In mathematics and applications, quantum annealing (QA) is a general method for finding the global minimum of a given objective function over a given set of candidate solutions (the search space), by a process analogous to quantum fluctuations. It is used mainly for problems where the search space is discrete (combinatorial optimization problems) with many local minima; such as finding the ground states of a glassy system.
In quantum annealing, a "current state" (the current candidate solution) is randomly replaced by a randomly selected neighbor state if the latter has a lower "energy" (value of the objective function). The process is controlled by the "tunneling field strength", a parameter that determines the extent of the neighborhood of states explored by the method (Kadowaki and Nishimori, 1998). The tunneling field starts high, so that the neighborhood extends over the whole search space; and is slowly reduced through the computation (adiabatically; Farhi et al., 2001), until the neighborhood shrinks to those few states that differ minimally from the current states. By that time, the system finds a very deep (hopefully, the global one) minimum and settles there. At the end, we are left with the classical system at its global minimum. Indeed, the possibility of this quantum tunneling across the width of the barriers, instead of scaling their heights (as in classical or simulated annealing), was first pointed out by Ray et al. (1989) in the context of the search of replica symmetry restoration and the consequent advantage in the search of ground state(s) in quantum spin glasses. An experimental demonstration of the success of quantum annealing for random magnets was first reported by Brooke et al. (1999).
Comparison to simulated annealing
Quantum annealing can be compared to simulated annealing (SA), whose "temperature" parameter plays a similar role to QA's tunneling field strength. However, in SA the neighborhood stays the same throughout the search, and the temperature determines the probability of moving to a state of higher "energy". In QA, the tunneling field strength determines instead the neighborhood radius, i.e. the mean distance between the next candidate state and the current candidate state.
In more elaborated SA variants (such as Adaptive simulated annealing), the neighborhood radius is also varied using acceptance rate percentages or the temperature value.
Quantum mechanics: Analogy & advantage
The tunneling field is basically a kinetic energy term that does not commute with the classical potential energy part of the original glass. The whole process can be simulated in a computer using quantum Monte Carlo (or other stochastic technique), and thus obtain a heuristic algorithm for finding the ground state of the classical glass.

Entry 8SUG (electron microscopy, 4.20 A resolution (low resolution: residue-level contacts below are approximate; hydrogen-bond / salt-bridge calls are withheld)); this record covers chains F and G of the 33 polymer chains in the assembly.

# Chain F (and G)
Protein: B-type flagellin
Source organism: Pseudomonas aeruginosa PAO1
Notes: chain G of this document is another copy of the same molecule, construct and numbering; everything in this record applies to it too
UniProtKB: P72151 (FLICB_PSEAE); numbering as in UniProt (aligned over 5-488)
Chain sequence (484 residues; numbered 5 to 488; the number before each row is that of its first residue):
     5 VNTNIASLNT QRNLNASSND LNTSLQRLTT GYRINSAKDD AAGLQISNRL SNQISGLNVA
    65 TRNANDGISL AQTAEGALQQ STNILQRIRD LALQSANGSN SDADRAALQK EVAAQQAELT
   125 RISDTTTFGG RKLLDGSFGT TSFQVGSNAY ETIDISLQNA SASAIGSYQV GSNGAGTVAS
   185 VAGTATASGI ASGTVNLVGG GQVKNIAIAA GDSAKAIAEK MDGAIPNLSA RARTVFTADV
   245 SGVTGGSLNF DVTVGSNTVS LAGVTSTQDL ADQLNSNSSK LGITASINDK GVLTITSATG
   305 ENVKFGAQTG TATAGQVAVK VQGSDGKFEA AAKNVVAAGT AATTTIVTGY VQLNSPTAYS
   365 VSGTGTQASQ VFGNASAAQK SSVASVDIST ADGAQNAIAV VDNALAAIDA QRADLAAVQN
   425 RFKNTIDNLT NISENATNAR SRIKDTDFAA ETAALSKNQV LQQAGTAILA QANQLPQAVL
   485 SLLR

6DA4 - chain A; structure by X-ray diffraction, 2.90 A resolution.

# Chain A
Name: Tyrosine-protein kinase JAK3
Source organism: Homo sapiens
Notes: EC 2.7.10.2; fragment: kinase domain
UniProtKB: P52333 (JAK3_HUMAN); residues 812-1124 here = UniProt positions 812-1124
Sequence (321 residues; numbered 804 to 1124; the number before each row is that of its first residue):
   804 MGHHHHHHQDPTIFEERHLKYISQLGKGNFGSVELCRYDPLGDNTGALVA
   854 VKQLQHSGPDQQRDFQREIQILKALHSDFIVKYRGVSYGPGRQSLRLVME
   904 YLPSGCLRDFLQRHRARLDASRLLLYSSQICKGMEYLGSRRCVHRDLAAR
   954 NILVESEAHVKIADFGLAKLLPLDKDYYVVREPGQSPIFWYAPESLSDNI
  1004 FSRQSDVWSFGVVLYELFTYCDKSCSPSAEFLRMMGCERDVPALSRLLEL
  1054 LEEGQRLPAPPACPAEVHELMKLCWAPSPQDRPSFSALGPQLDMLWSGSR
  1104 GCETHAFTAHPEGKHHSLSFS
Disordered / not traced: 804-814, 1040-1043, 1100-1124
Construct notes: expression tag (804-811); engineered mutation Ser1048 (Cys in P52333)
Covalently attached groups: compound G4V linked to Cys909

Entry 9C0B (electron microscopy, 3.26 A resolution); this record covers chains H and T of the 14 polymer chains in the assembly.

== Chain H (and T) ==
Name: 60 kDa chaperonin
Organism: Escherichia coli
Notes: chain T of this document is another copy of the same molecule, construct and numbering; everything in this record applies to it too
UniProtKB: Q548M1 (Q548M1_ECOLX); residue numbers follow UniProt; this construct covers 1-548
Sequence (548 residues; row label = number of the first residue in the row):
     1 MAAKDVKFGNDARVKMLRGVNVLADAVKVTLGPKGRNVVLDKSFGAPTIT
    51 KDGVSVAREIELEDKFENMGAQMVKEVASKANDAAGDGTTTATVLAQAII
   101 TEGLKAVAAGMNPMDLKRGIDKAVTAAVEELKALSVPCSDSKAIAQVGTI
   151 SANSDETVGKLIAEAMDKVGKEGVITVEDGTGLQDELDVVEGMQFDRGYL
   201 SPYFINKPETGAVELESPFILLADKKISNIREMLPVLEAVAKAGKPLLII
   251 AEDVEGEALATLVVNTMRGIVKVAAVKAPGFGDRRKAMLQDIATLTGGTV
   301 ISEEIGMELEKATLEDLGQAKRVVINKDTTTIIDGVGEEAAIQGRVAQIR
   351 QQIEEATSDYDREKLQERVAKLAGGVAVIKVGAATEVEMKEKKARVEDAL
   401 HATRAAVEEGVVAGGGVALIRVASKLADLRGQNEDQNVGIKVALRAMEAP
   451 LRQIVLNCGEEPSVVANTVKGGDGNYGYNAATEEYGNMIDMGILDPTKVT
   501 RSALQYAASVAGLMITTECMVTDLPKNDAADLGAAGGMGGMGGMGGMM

In the case of annealing a purely mathematical objective function, one may consider the variables in the problem to be classical degrees of freedom, and the cost functions to be the potential energy function (classical Hamiltonian). Then a suitable term consisting of non-commuting variable(s) (i.e. variables that has non-zero commutator with the variables of the original mathematical problem) has to be introduced artificially in the Hamiltonian to play the role of the tunneling field (kinetic part). Then one may carry out the simulation with the quantum Hamiltonian thus constructed (the original function + non-commuting part) just as described above. Here, there is a choice in selecting the non-commuting term and the efficiency of annealing may depend on that.
It has been demonstrated experimentally as well as theoretically, that quantum annealing can indeed outperform thermal annealing in certain cases, especially where the potential energy (cost) landscape consists of very high but thin barriers surrounding shallow local minima. Since thermal transition probabilities (~; => Temperature, => Boltzmann constant) depend only on the height of the barriers, for very high barriers, it is extremely difficult for thermal fluctuations to get the system out from such local minima. However, as argued earlier in Ray et al. (1989), the quantum tunneling probability through the same barrier depends not only the height of the barrier, but also on its width and is approximately given by ; => Tunneling field. If the barriers are thin enough , quantum fluctuations can surely bring the system out of the shallow local minima. This advantage in quantum search (compared to the classical effort growing linearly with or , the problem size) is well established.
It is speculated that in a quantum computer, such simulations would be much more efficient and exact than that done in a classical computer, because it can perform the tunneling directly, rather than needing to add it by hand. Moreover, it may be able to do this without the tight error controls needed to harness the quantum entanglement used in more traditional quantum algorithms.
In 2011, D-Wave Systems announced the first commercial quantum annealer on the market by the name D-Wave One. The company claims this system uses a 128 qubit processor chipset. On May 25, 2011 D-Wave announced that Lockheed Martin Corporation entered into an agreement to purchase a D-Wave One system. On October 28, 2011 USC's Information Sciences Institute took delivery of Lockheed's D-Wave One, where it has become the first operational commercial "quantum computer".
In May 2013 it was announced that a consortium of Google, NASA AMES and the non-profit Universities Space Research Association purchased an adiabatic quantum computer from D-Wave Systems with 512 qubits.
D-Wave's architecture differs from traditional quantum computers in that it has noisy, high error-rate qubits, since it is designed specifically for quantum annealing.
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